First, each product leader needs to create a culture of ownership and open communication. Product leaders need to enable their direct reports to take charge, since it's impossible for any one person to personally manage more than a couple of teams at any given time.
Since product leaders must distribute individual product ownership to their direct reports, they must create channels and norms around open communication. Without open communication, product leaders cannot expect to keep their direct reports in sync with their expectations.
Second, product leaders rely on various rituals and events to keep teams running effectively. Regularly scheduled events create consistency and set expectations across the organization.
Use daily and weekly meetings to maintain momentum, and use monthly and quarterly meetings to set the strategic direction. Use 1:1's to know how each product manager is progressing in their career trajectory, and empower them to ask questions or raise concerns to be worked through.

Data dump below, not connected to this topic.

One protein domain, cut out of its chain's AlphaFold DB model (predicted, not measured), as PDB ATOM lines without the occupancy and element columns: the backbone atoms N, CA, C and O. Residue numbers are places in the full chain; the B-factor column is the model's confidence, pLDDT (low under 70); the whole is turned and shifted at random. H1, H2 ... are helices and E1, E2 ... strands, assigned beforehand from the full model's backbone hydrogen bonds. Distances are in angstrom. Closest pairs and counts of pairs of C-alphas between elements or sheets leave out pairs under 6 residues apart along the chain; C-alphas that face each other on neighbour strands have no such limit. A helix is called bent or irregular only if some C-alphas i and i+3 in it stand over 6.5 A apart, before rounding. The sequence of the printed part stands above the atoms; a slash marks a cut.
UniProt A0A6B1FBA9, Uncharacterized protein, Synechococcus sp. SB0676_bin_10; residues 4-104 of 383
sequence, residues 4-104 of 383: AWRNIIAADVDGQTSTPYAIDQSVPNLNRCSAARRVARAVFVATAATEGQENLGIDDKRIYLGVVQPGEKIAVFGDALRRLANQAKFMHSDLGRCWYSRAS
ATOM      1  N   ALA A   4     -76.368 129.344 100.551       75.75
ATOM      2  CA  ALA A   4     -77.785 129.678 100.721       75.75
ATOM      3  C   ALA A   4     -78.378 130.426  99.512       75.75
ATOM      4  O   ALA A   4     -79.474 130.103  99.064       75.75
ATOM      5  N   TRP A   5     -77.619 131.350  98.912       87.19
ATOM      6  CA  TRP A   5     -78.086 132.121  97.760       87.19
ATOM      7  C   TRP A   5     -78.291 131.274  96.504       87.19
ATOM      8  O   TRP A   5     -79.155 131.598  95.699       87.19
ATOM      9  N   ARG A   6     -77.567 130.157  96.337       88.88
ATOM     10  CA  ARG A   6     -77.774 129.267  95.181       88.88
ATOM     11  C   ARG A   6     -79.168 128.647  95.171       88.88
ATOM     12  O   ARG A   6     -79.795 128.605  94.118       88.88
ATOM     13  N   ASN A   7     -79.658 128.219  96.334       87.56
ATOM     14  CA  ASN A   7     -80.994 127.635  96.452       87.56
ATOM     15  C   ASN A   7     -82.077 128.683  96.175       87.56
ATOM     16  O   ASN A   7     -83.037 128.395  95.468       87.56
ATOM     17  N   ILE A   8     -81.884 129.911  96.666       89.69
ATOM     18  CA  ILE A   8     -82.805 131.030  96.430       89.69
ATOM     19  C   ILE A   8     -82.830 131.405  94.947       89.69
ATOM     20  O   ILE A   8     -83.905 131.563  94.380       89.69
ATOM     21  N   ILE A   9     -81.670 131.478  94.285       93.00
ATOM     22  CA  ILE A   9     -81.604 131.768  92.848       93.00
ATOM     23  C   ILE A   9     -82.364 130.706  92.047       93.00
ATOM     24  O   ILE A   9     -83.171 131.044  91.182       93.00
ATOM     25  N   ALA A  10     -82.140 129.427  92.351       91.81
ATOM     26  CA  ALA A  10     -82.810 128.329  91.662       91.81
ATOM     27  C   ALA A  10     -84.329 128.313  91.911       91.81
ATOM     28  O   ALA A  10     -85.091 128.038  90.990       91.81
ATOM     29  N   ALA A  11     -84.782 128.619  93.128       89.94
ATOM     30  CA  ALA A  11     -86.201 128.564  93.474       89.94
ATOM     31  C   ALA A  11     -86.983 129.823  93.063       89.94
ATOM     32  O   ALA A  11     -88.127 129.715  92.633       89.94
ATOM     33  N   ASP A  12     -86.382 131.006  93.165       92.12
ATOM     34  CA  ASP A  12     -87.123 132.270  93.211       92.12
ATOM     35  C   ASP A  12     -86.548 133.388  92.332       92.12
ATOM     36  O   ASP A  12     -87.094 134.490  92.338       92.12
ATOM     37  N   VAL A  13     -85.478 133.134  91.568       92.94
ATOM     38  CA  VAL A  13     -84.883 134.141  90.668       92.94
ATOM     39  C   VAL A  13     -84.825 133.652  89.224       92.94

Third, product leaders should never let themselves become the bottleneck. Remember that product leaders set the direction for the entire product portfolio, and ideally should not be too deeply involved in minor product decisions.
One of the ultimate goals of any leader is to multiply their impact by creating strong leaders who can achieve goals in ever-more diverse ways. By teaching product managers how to take on additional leadership responsibilities, product leaders can simultaneously reduce their own workload while strengthening the talent of their own employees.
Probably the most counterintuitive finding is that more knowledge is not always better. By maintaining some distance away from each product, product leaders can make more objective calls.
Shifting from an individual contributor role to a management role can be jarring, since the expectations are wildly different. Individual contributors are used to being responsible for every single detail, whereas people managers are tasked with setting direction and enforcing consistency across many teams without necessarily knowing every single detail.
We're confident that by keeping the above principles in mind, you'll be a more effective product leader.
About Our Contributors
Steffan Howey is Head of Product at P&G.
Rob McGrorty was previously Head of Product at Webgility, a multi-channel ecommerce solutions provider for accounting integration, inventory & order management.
Rohit Sharma is VP of Product at Funding Circle, a peer-to-peer lending marketplace that allows investors to lend money directly to small and -sized businesses.
Have thoughts that you'd like to contribute around product leadership best practices? Chat with other product leaders around the world in our PMHQ Community!